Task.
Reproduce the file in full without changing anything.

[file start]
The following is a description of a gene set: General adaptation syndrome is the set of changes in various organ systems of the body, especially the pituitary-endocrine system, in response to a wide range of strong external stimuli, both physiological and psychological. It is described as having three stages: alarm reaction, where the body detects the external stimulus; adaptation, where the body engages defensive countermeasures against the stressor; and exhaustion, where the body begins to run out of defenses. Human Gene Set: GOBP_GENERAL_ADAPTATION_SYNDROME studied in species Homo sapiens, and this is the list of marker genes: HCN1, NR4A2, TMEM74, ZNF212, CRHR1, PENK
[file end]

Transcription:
The following is a description of a gene set: General adaptation syndrome is the set of changes in various organ systems of the body, especially the pituitary-endocrine system, in response to a wide range of strong external stimuli, both physiological and psychological. It is described as having three stages: alarm reaction, where the body detects the external stimulus; adaptation, where the body engages defensive countermeasures against the stressor; and exhaustion, where the body begins to run out of defenses. Human Gene Set: GOBP_GENERAL_ADAPTATION_SYNDROME studied in species Homo sapiens, and this is the list of marker genes: HCN1, NR4A2, TMEM74, ZNF212, CRHR1, PENK